To ensure employee participation, a plan must provide ways for employees to report MSDs, signs and symptoms and MSD hazards in the workplace; ensure prompt response to such employee reports; provide employees with summaries of the workplace standards; and create ways for them to be involved in the development, implementation and evaluation of the ergonomics program. Training includes both initial training and follow-up training every three years. It must be provided to any employees in jobs which meet the Action Trigger, their supervisors and all other employees involved in managing the ergonomics program.
For jobs meeting the Action Trigger, an employer must conduct a job hazard analysis which includes talking with employees involved in the job about the tasks that may create an MSD problem, observing the employees to identify risk factors in the job, and using certain hazard identification tools described in the rule. If your analysis determines that a hazard exists, you must control or reduce hazards to the extent reasonable, through feasible engineering, work practice or administrative controls after consultation on recommended measures with the employees involved and their supervisors.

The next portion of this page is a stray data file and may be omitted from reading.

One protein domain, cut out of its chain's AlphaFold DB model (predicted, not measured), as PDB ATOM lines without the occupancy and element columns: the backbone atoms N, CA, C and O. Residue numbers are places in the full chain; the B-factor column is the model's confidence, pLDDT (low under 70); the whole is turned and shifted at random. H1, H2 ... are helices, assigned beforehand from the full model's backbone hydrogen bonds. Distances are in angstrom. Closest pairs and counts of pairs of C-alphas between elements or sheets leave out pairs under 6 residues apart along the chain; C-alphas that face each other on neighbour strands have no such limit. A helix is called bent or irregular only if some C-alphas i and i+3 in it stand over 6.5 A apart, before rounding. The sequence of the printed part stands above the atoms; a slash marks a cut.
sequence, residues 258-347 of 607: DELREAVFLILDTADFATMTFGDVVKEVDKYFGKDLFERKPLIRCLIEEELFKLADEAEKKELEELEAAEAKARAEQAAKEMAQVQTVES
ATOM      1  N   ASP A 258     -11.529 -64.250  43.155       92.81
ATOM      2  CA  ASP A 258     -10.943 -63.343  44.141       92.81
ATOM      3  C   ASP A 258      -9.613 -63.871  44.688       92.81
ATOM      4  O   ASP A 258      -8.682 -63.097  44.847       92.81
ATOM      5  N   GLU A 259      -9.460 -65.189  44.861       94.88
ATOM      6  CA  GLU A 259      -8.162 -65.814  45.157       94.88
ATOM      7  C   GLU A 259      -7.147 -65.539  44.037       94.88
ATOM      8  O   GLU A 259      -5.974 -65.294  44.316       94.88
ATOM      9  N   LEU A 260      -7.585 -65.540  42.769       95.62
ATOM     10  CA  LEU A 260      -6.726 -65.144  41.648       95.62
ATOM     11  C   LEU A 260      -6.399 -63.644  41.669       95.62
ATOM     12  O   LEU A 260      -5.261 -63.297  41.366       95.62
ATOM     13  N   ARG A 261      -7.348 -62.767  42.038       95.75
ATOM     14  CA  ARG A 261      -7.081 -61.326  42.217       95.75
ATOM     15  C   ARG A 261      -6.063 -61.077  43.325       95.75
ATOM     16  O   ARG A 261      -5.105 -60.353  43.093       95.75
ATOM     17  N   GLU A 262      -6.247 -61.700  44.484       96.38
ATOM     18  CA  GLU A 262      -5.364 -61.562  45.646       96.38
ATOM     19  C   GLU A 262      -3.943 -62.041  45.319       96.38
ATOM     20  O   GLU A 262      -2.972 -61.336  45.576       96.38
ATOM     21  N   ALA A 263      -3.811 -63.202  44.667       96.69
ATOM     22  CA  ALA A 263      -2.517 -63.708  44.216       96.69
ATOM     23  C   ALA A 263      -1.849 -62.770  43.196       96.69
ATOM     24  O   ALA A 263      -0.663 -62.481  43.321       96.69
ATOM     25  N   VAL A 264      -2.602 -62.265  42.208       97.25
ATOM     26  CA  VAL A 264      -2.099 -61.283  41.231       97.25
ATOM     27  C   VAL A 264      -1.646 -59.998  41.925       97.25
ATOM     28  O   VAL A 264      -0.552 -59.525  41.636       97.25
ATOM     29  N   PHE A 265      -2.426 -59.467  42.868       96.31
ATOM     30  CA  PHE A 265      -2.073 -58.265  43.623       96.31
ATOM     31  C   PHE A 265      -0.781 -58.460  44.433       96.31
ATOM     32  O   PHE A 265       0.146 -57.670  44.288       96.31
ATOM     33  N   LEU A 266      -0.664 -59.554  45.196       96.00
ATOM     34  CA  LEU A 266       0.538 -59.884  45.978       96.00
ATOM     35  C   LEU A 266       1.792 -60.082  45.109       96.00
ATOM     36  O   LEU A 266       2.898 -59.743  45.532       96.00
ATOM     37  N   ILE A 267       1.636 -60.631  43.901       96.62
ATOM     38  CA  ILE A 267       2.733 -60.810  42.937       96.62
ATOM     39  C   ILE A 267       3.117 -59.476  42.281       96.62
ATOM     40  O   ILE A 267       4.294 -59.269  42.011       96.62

Temporary controls must be implemented within 90 days after you determine that a job meets the Action Trigger. Permanent controls must be implemented within two years or by Jan. 18, 2005, whichever is later.
For employees whose jobs meet the Action Trigger and who have an MSD or signs and symptoms of an MSD, you must provide MSD management at no cost to the employee. This includes access to a health care professional (HCP, another acronym), implementing any work restrictions which are necessary to the treatment of the MSD (including time off to recover), and providing evaluation of the recovery and follow-up.